When yet another romantic relationship came “burning down in a spectacular fashion,” Amy Webb sought the advice of her friends and family, including her grandmother. True love will find you when you least expect it,’” Webb recalls in her TED Talk.
This advice struck Webb, who works with data for a living, as preposterous.
A few weeks ago, my phone lit up with the familiar flash of an incoming text. I have a date,” came the message from a friend who was just in the beginning stages of getting over a bad breakup.
Attached was a screenshot of a cute, 30-something woman’s Bumble profile: A few smiling photos, both solo and with pals, and those key, short but cryptic lines of self-description.
“I like the idea of online dating because it’s predicated on algorithms,” she says.
“I can take my grandmother’s advice and sort of ‘least expect’ my way into maybe bumping into the one [of them] — or I can try online dating,” she says.
Somehow, you can’t help but feel a little left out. Growing up, you always took for granted you’d be married by now. Some of your less-coordinated friends have managed to do it. So you got a house, a car, a degree, a job, did some traveling, and built yourself into somebody rather enviable. Today, singles all over the world are kissing fate goodbye and looking for love online. Online dating has been around as long as the Web made it possible for two people to communicate.
But one thing today’s singles are finding out is that there is one thing in life you can’t work for, be good enough for, or accomplish through any persistence of your own. Now, millions log on everyday to search through profiles and photos of total strangers, hoping to find that special someone.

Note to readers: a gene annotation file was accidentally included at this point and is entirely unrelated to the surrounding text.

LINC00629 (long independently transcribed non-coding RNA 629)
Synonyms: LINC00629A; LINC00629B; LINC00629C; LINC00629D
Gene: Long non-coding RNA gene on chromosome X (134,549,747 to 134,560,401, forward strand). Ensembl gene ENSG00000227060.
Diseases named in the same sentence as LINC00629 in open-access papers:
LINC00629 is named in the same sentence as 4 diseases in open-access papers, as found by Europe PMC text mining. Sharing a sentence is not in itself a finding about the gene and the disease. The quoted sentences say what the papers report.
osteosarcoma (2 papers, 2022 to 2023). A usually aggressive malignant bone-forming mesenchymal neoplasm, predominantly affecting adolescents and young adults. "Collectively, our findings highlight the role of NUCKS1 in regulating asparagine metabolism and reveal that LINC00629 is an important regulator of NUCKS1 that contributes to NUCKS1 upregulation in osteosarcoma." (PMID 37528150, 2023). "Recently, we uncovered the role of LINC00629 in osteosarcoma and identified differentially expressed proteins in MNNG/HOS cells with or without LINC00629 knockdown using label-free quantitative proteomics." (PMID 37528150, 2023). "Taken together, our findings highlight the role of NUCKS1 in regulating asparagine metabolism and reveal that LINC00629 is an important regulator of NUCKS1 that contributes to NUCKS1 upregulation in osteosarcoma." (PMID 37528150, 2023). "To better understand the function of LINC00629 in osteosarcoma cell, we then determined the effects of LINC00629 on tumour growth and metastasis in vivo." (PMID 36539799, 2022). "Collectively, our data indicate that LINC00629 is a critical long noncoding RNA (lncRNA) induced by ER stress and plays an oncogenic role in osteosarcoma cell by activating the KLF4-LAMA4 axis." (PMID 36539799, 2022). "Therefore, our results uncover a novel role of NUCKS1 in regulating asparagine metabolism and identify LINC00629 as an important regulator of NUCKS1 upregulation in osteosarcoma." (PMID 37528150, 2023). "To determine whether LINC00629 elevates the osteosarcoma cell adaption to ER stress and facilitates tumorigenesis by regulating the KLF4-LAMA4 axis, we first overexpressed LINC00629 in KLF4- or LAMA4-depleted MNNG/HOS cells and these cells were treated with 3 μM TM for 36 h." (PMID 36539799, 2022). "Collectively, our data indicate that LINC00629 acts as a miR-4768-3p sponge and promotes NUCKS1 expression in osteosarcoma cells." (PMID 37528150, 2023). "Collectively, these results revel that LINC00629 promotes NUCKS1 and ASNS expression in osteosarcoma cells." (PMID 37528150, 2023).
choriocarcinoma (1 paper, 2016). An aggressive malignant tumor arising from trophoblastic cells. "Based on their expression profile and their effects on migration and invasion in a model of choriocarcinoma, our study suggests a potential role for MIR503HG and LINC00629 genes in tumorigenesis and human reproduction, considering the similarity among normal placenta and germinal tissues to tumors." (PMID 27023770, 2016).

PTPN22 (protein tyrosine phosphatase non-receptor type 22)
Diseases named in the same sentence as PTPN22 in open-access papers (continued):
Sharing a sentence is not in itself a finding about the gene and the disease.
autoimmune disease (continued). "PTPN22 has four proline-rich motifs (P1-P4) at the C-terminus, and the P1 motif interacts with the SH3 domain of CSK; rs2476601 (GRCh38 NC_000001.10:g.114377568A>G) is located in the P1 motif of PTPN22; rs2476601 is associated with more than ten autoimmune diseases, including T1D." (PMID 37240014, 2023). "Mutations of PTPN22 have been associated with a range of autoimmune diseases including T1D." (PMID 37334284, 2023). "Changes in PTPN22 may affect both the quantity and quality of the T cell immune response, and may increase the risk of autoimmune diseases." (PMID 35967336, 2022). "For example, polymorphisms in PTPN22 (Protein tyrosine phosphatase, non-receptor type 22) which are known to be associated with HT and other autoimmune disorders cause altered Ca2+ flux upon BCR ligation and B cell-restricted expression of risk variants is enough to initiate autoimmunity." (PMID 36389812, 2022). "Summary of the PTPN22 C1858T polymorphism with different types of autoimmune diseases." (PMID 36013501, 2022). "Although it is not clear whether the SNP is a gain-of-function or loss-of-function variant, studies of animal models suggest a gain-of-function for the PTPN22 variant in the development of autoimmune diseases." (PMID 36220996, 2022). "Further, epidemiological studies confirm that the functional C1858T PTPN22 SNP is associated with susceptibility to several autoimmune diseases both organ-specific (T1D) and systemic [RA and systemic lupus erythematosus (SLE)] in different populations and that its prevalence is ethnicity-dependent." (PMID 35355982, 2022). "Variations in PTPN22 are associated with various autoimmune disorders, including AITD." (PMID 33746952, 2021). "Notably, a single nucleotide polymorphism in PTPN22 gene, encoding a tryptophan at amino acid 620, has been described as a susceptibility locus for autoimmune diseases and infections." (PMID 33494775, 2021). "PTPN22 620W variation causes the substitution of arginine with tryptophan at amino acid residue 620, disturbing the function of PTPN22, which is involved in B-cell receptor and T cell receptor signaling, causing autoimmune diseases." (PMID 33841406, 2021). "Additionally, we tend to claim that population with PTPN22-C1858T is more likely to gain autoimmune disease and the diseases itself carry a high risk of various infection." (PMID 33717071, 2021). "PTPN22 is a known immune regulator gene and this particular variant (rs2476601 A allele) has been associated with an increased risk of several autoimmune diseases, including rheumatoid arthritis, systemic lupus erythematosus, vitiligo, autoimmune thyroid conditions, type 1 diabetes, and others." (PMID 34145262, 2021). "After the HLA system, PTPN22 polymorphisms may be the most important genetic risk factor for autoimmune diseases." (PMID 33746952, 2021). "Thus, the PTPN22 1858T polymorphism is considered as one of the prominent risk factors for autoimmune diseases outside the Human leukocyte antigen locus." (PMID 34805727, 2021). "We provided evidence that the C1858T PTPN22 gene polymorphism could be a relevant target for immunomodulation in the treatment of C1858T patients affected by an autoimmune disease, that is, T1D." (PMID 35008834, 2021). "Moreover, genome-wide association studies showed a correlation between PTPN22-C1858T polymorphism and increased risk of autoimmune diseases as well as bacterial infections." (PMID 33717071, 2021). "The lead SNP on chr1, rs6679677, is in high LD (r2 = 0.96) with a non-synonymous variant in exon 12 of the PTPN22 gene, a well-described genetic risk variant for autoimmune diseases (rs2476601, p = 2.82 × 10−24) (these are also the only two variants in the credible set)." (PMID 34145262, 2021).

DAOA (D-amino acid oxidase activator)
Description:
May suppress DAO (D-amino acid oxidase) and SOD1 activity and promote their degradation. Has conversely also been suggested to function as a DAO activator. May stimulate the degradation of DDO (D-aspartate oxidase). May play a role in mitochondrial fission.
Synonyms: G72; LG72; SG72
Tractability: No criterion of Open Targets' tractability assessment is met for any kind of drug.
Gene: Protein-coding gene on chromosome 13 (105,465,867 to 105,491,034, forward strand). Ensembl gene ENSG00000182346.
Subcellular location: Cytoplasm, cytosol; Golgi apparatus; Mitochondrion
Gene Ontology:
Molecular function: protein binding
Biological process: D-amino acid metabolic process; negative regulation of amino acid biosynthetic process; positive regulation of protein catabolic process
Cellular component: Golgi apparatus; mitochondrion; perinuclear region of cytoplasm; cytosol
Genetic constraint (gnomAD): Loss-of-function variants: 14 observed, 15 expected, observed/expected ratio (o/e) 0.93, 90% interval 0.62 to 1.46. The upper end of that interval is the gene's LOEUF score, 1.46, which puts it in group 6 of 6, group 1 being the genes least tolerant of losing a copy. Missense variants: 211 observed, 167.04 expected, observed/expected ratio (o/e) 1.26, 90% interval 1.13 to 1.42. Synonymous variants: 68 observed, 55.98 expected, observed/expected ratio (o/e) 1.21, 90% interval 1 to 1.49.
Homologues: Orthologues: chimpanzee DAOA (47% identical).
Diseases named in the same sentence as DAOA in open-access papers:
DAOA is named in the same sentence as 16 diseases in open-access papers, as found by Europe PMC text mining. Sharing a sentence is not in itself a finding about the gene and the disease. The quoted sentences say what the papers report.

When summer begins, we are suddenly in the thick of wedding season. In the midst of all this wedded bliss, you’re just trying to avoid your newly engaged friend and sparing yourself a half-hour conversation about the difference between egg white and winter white.
It’s time for joy, flowers, caterers, something borrowed, and something blue. Maybe it was getting that last wedding invitation of a college friend or browsing through Bed, Bath & Beyond with a gift registry full of expensive silverware.
As Aziz Ansari says in one of his Netflix stand-up specials, couples’ origin stories are now as complex as searching “Jewish” and your Zip code on At the same time, interesting origin stories are having a moment everywhere else.
It’s not enough for a restaurant to have primo prime rib; it’s got to have a killer backstory that explains the struggles its owners faced and the exact farms from which they sourced their products.
I took a random, informal survey of several graduate school students, encouraging them to share their thoughts on dating online.
First came the cynics: “Personally, I would not use it.
Watch Amy talk about her book on Good Morning America, which aired Jan. Is your online profile keeping you from attracting the right mate?
Amy Webb, the author of “Data, A Love Story: How I Gamed Online Dating to Meet My Match,” realized that her online profile was turning off potential cyber-suitors and made it her mission to get to the bottom of it…